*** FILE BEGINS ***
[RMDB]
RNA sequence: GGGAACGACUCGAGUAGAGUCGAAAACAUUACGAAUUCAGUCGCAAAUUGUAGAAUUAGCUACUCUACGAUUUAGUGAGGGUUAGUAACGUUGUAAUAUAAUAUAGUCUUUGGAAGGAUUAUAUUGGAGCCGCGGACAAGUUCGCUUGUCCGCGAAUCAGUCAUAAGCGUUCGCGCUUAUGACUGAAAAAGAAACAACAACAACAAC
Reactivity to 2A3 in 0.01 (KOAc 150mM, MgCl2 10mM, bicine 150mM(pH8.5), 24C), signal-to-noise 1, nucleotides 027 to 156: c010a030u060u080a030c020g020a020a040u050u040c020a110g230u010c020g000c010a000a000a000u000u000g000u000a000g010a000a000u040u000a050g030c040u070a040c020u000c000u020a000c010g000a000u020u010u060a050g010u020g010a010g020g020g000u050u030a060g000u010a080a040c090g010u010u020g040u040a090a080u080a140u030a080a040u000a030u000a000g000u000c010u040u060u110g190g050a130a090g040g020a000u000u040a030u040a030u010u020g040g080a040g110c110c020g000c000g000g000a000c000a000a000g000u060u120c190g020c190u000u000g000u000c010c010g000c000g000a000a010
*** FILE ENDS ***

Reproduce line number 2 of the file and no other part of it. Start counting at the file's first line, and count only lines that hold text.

RNA sequence: GGGAACGACUCGAGUAGAGUCGAAAACAUUACGAAUUCAGUCGCAAAUUGUAGAAUUAGCUACUCUACGAUUUAGUGAGGGUUAGUAACGUUGUAAUAUAAUAUAGUCUUUGGAAGGAUUAUAUUGGAGCCGCGGACAAGUUCGCUUGUCCGCGAAUCAGUCAUAAGCGUUCGCGCUUAUGACUGAAAAAGAAACAACAACAACAAC